Meera Manohar
Meera Manohar

Meera Manohar, a singer of the band Thillana and a music blogger, says that comments should help improve and not be detrimental or demoti-vating to artists. “Ideally, listeners should appreciate the effort that has gone into making a cover/original, whatever it might be. I do see some frivolous comments which in my opinion can be avoided,” Manohar says.

But since music bloggers have grown to become a large online community, honest comments are sometimes hard to come by. “The commitment, in my humble opinion, must be towards the art and not towards the person. In fact if you are a very good friend of an artist, it is only useful if you are honest about their performance and talent,” says Venkatraman.

Music collaboration, virtually

The primary phase of music blogging had the bloggers singing cover versions. A music blogger would usually record over an available karaoke track and post it on their music blog. This would be a solo track mostly. Later on, with the freedom that technology gave them, they have begun posting duets for which they have a singer from another part of the world. With the ease of recording vocals alone, one singer from Kerala can record his vocals at his place and have the other portion of the vocals recorded by a singer who might be residing in the US and give it to a third person in Mumbai to mix the tracks. All the file exchanges are done over email and when the listeners hear the final track, it is like the song was done in one place with everybody involved physically present.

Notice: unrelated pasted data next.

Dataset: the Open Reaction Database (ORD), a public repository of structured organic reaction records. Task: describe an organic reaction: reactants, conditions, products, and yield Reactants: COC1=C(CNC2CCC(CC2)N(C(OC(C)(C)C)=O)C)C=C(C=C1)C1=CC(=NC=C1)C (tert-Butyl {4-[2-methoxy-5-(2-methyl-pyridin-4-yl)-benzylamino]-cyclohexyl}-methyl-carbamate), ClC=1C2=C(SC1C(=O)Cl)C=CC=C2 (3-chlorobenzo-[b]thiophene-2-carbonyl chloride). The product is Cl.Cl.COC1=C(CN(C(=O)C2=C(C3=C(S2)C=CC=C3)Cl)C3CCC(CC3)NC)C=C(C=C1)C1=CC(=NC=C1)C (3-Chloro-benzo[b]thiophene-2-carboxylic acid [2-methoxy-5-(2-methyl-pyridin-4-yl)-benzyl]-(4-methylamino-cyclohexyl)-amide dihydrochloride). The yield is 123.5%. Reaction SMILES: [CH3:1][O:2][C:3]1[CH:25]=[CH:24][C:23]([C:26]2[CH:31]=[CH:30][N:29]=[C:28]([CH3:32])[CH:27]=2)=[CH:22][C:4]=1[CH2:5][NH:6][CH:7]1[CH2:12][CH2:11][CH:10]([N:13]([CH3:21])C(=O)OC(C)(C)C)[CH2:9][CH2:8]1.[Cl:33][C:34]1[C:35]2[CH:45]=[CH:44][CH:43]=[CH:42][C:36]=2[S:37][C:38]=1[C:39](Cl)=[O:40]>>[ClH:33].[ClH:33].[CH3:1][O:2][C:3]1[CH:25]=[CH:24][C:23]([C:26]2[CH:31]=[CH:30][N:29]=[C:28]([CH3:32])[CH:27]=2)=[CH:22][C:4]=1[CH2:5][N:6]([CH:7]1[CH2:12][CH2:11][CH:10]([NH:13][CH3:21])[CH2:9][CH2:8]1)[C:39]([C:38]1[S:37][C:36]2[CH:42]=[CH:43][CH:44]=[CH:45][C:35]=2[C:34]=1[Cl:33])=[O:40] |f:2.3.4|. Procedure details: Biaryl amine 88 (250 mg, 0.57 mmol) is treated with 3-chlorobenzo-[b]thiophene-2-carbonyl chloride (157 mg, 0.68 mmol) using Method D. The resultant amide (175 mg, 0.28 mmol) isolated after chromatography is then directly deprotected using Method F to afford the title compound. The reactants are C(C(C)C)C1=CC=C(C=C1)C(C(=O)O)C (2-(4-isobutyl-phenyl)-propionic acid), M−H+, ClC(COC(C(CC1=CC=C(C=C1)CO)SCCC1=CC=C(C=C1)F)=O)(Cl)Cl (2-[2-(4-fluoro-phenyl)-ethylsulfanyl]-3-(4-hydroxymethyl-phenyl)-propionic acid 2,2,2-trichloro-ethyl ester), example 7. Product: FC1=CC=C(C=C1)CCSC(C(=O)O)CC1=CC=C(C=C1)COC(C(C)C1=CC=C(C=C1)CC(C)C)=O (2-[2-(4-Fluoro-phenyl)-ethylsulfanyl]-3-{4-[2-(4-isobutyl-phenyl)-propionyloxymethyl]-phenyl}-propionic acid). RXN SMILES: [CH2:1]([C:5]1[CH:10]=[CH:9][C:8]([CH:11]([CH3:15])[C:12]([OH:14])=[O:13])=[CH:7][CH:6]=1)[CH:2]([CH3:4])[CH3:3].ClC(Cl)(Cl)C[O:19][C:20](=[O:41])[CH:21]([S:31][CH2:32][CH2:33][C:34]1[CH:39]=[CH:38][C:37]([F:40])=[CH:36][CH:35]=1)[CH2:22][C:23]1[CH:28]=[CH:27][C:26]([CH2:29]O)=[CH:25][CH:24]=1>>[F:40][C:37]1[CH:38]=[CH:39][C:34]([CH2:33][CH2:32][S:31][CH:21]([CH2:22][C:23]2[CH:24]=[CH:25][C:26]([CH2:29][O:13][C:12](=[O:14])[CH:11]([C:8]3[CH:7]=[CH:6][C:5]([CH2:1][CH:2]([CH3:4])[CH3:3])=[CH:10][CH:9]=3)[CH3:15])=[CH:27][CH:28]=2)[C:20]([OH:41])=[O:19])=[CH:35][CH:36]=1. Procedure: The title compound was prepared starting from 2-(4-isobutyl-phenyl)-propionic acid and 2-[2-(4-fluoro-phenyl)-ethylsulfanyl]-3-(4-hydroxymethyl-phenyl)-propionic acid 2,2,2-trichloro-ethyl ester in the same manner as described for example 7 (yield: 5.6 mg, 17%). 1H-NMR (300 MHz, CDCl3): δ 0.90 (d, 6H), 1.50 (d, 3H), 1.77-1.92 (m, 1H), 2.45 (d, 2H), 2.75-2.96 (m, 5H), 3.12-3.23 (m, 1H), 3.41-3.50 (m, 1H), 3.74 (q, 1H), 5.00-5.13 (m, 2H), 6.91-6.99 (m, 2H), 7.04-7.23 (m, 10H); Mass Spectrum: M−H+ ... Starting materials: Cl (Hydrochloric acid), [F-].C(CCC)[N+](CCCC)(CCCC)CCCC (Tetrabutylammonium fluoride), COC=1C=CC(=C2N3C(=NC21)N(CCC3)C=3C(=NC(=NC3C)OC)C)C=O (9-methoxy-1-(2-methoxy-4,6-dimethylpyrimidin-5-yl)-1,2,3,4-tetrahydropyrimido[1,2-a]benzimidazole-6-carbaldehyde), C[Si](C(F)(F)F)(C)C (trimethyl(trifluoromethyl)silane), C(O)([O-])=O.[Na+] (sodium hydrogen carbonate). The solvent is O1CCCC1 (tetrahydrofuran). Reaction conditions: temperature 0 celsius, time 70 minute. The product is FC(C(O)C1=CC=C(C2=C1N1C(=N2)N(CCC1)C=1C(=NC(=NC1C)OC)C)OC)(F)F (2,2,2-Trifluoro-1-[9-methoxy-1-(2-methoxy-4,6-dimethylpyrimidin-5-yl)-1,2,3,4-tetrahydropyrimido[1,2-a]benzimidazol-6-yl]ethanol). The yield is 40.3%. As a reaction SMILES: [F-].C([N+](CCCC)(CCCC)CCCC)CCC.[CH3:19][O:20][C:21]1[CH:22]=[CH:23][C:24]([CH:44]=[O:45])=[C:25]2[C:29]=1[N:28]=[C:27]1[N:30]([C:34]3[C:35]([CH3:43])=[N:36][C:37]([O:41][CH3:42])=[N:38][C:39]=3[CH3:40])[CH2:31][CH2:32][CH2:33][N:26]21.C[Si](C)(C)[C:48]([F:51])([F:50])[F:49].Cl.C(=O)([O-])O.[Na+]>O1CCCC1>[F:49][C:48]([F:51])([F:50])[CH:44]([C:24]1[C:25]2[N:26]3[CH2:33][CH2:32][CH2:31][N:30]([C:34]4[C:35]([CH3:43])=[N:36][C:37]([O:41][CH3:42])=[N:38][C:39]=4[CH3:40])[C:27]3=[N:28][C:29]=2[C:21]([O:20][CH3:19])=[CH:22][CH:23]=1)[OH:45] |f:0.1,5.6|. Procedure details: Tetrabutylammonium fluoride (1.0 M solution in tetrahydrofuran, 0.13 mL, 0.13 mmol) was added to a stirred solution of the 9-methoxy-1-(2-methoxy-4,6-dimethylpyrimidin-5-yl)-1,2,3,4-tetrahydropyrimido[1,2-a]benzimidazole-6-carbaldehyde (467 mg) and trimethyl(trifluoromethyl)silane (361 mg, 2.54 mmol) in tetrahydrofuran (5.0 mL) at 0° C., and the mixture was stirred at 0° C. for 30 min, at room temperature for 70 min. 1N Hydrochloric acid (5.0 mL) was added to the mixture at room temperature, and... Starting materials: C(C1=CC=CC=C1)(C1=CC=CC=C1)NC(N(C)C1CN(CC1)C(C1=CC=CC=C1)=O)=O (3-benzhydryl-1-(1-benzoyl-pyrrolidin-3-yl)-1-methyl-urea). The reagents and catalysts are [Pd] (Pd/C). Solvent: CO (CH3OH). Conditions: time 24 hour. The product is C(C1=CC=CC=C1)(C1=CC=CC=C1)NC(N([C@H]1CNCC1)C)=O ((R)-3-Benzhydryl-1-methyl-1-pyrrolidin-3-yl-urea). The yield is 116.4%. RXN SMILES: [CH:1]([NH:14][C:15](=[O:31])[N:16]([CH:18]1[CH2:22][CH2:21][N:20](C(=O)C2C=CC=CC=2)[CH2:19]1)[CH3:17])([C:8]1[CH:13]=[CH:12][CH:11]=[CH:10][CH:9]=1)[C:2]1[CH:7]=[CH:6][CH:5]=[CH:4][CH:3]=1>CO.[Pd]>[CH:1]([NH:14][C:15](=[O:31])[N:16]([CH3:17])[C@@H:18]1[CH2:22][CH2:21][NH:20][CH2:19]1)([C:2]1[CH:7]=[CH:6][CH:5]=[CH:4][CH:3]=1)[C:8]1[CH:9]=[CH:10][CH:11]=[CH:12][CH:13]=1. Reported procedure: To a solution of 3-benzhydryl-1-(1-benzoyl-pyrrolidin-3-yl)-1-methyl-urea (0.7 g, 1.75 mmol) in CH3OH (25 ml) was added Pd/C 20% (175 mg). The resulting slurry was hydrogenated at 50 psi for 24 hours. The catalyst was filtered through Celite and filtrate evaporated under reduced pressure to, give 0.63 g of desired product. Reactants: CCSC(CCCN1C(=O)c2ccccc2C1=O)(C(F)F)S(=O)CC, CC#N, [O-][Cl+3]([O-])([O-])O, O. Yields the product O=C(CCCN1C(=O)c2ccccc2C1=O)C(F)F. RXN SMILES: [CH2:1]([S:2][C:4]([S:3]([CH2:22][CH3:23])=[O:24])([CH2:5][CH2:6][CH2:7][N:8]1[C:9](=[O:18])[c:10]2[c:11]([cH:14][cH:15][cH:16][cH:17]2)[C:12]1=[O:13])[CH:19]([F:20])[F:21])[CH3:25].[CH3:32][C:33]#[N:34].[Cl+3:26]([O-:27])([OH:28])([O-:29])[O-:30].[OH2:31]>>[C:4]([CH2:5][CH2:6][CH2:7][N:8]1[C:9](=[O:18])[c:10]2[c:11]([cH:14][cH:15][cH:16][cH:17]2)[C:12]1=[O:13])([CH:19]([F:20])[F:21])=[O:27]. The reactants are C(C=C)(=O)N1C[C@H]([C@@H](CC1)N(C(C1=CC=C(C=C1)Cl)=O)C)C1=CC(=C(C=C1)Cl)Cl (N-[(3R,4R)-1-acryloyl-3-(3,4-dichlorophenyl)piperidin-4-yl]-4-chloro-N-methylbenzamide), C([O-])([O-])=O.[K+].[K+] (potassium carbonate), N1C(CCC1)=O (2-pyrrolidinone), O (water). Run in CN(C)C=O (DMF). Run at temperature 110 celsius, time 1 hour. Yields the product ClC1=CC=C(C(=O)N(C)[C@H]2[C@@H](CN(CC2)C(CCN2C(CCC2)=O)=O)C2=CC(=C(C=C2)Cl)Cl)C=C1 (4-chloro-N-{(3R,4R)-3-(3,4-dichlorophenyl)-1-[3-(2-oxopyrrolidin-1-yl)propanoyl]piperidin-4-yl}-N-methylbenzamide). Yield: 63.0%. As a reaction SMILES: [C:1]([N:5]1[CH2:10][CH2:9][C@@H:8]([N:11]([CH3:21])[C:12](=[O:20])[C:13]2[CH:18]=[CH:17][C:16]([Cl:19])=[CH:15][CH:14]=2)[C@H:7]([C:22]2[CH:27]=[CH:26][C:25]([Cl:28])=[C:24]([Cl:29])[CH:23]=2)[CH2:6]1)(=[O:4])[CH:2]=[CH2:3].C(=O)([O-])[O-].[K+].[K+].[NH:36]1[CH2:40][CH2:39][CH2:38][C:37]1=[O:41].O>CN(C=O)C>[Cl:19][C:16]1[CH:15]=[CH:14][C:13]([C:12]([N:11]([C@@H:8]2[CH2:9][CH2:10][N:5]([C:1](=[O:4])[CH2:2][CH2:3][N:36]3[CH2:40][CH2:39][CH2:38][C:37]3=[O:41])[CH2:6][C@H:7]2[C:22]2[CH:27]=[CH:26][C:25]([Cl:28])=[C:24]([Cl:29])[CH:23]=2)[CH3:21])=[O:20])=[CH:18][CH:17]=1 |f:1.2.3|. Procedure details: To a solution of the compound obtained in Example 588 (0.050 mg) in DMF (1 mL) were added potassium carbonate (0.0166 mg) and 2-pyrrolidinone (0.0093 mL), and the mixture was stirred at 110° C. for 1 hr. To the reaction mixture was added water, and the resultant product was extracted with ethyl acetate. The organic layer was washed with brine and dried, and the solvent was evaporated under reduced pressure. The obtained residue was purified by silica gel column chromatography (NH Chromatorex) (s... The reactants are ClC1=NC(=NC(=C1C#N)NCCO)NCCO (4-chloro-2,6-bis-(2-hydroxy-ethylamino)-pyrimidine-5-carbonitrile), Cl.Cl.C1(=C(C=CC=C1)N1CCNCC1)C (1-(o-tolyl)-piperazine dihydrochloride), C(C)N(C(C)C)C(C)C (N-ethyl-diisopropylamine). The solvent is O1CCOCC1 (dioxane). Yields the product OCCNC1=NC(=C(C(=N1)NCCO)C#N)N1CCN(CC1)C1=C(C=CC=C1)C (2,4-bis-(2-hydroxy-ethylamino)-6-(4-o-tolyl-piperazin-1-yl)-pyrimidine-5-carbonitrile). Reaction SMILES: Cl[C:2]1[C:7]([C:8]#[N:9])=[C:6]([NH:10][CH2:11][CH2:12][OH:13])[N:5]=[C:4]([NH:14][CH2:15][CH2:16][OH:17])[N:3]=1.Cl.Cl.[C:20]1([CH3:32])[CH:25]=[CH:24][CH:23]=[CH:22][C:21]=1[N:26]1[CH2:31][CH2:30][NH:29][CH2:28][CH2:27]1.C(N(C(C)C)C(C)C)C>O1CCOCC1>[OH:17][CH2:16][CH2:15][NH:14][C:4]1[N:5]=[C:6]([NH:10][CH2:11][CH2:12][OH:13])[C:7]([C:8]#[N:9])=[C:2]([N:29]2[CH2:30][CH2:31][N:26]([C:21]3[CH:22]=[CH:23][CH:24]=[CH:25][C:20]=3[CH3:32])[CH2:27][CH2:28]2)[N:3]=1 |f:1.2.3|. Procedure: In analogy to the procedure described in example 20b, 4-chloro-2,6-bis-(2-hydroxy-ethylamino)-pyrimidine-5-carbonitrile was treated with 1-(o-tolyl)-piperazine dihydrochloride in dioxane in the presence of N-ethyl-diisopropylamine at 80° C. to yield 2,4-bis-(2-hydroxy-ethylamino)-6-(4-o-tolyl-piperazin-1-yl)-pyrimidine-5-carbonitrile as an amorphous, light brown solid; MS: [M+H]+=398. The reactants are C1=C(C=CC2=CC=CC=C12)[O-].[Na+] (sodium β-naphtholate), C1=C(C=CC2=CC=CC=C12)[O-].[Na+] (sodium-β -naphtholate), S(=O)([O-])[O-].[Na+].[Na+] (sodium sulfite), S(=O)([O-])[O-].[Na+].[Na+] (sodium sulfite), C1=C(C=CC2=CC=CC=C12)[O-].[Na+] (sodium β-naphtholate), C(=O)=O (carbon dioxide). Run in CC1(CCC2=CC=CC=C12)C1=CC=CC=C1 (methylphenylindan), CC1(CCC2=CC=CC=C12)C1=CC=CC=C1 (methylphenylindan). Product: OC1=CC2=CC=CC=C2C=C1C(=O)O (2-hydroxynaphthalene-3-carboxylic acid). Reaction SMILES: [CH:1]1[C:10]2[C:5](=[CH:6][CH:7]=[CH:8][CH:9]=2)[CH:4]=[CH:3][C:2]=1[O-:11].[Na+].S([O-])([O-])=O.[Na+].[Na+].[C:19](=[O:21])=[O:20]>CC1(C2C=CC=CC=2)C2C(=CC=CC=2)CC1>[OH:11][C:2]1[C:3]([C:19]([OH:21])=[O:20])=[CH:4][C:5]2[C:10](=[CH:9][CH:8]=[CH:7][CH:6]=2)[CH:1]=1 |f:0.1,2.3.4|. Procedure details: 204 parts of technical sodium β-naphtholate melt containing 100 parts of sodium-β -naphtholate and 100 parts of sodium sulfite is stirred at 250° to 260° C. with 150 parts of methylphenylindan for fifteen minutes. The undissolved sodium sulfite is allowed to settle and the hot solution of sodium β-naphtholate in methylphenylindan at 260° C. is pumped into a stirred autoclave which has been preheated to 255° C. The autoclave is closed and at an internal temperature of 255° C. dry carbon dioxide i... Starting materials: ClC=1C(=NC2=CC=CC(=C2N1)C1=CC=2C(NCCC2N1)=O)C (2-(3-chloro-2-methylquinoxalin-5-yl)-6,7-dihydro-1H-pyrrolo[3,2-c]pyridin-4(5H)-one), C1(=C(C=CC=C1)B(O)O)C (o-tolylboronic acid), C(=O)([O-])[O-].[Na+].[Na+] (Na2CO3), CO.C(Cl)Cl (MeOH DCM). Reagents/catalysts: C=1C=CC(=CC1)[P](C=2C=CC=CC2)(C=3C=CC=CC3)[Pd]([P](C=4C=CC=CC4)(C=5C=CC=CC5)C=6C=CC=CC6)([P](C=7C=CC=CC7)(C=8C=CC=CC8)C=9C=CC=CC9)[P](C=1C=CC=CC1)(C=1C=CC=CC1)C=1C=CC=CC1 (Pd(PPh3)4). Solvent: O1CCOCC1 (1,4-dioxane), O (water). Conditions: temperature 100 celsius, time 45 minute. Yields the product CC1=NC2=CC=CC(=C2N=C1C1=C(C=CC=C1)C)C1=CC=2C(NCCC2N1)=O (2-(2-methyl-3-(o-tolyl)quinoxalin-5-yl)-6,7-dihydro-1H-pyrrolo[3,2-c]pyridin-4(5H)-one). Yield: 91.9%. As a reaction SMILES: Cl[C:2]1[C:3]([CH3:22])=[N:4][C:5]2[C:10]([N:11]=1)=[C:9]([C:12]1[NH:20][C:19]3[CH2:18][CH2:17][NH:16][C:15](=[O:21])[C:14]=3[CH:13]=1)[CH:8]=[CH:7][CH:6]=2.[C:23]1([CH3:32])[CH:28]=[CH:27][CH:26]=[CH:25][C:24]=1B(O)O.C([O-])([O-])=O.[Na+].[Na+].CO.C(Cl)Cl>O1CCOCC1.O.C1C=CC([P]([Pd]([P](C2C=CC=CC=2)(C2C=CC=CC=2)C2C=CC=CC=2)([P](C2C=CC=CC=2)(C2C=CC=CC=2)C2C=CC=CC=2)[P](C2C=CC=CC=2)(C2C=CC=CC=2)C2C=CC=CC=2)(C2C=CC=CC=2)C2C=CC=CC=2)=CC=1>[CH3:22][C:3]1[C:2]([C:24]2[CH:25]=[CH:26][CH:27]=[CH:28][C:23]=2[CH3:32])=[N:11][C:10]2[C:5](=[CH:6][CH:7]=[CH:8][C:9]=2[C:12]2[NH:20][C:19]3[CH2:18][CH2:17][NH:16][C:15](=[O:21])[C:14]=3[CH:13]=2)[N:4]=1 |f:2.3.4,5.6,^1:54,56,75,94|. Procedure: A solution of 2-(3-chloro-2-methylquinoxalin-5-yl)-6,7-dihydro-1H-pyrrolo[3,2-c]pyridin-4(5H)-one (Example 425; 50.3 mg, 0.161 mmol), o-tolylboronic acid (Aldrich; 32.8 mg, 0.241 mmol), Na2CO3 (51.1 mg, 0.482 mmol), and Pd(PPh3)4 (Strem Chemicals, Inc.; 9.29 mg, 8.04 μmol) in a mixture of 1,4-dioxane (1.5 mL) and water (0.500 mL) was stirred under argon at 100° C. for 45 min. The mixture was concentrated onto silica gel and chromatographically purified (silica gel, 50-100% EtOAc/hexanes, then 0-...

The ease of such recording techniques has made some bloggers think about creating original songs rather than posting karaoke cover versions of film songs on their blog. Thus were born many original songs in the music blogs, with each of the involved person living in different parts of the world – lyricist, composer, singer, orchestrator, rhythm programmer and the sound engineer. This led to further ideas and Blogswara (, the first of its kind collaborative music project, was born. Even though Blogswara was formed to create an album that consists of original works from music bloggers, it has continued to be a permanent platform for all amateur and aspiring singers.

The music network